James Cook University researchers are looking at ways to maintain live weight in cattle during inter-island transportation in Indonesia.
Cattle can lose up to 15 per cent of their live weight during transportation, resulting in a significant decrease in the amount paid to the farmer.
While the research has an Indonesian focus, it could also influence how cattle transportation stress is managed in Australia.
To measure the effects of the stress on muscle glycogen concentrations, a herd of Bos Indicus bulls will be transported around North Queensland.
“Cattle are important to the Indonesian economy, with 50,000 to 60,000 transported from Timor Island to Jakarta each year,” said postgraduate research student Cardial Penu.
The main problems caused by inter-island transportation include loss of short-term appetite and live weight loss. Farmers are paid based on the live weight of the cattle on arrival at Jakarta, not on the live weight at the farm in Timor.
Lecturer and Research Supervisor at the School of Veterinary and Biomedical Sciences, Dr Anthony Parker, said Cardial’s research aimed to find ways of maintaining live weight by minimising inter-island transport stress.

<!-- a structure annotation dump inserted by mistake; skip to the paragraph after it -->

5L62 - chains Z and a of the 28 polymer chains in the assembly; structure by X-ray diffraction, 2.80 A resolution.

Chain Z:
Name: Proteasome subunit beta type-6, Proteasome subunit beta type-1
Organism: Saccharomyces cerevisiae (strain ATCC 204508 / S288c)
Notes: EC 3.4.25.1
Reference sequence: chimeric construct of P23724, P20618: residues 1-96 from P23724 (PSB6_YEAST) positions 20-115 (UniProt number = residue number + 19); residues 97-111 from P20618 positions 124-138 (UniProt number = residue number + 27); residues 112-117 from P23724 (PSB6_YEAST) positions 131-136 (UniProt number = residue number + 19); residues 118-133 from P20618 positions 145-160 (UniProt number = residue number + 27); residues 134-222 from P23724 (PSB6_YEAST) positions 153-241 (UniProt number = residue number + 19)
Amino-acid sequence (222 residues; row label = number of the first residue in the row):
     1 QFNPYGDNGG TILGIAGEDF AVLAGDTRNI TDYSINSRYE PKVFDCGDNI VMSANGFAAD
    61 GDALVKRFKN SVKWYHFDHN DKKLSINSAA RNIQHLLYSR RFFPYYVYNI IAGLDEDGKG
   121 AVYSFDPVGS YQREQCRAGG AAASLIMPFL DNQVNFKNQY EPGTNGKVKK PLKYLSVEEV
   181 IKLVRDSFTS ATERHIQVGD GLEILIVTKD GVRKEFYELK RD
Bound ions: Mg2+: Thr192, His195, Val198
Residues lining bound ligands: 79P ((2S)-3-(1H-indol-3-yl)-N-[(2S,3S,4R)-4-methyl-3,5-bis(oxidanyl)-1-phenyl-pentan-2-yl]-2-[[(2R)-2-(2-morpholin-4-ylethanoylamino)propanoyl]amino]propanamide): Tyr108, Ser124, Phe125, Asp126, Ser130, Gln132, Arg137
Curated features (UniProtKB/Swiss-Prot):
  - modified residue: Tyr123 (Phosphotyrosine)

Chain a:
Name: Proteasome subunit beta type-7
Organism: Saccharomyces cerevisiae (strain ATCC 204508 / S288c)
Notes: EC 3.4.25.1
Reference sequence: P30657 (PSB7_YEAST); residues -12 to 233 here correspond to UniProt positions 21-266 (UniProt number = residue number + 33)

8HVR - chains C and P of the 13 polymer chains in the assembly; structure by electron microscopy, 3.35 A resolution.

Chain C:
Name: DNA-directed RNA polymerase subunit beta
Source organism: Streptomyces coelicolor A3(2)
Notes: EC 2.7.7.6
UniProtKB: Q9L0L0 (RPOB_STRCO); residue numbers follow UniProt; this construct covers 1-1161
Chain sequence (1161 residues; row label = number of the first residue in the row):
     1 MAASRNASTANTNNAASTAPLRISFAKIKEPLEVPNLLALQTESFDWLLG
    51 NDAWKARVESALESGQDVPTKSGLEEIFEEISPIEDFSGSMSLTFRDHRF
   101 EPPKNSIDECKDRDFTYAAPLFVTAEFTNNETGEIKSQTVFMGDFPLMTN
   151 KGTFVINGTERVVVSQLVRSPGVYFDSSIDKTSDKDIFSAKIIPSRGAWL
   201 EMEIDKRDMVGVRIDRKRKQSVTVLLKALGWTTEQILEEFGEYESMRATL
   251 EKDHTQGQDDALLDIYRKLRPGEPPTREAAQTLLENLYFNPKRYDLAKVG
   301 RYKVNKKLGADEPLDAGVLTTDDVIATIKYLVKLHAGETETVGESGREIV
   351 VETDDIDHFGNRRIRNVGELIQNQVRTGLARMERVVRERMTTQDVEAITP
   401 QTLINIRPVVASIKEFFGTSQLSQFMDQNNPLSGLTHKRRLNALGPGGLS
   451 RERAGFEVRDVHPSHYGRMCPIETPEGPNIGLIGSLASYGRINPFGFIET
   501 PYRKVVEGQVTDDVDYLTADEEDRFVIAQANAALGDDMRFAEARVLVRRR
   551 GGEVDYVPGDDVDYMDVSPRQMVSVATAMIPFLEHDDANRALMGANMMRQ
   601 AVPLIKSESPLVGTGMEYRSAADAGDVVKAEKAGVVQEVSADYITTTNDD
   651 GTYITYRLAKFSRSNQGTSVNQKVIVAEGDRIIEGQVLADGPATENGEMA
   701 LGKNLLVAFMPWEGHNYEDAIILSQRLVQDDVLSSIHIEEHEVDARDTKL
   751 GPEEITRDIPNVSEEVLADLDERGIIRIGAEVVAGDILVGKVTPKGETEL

“If we can identify the factors that contribute to live weight loss and energy deficiency in cattle during the transportation process, perhaps we can come up with strategies to minimise stress, and improve meat quality and shelf life,” Dr Parker said.
“Glycogen, a muscle sugar, depletes rapidly when an animal is placed in a stressful situation, so we’re focusing on how to maintain muscle glycogen in the body.
“Australia has some of the same issues as Indonesia, as the cattle in North Queensland are required to be transported at some stage in their life,” Dr Parker said.
“The livestock transportation industry in Australia has done a lot to help minimise stress, with purpose built trailers designed to improve animal comfort during on-road transport, but there’s always room for improvement throughout the transportation and handling process for cattle.”
Issued: May 11, 2012
Media enquiries: Jim O’Brien 07 4781 4822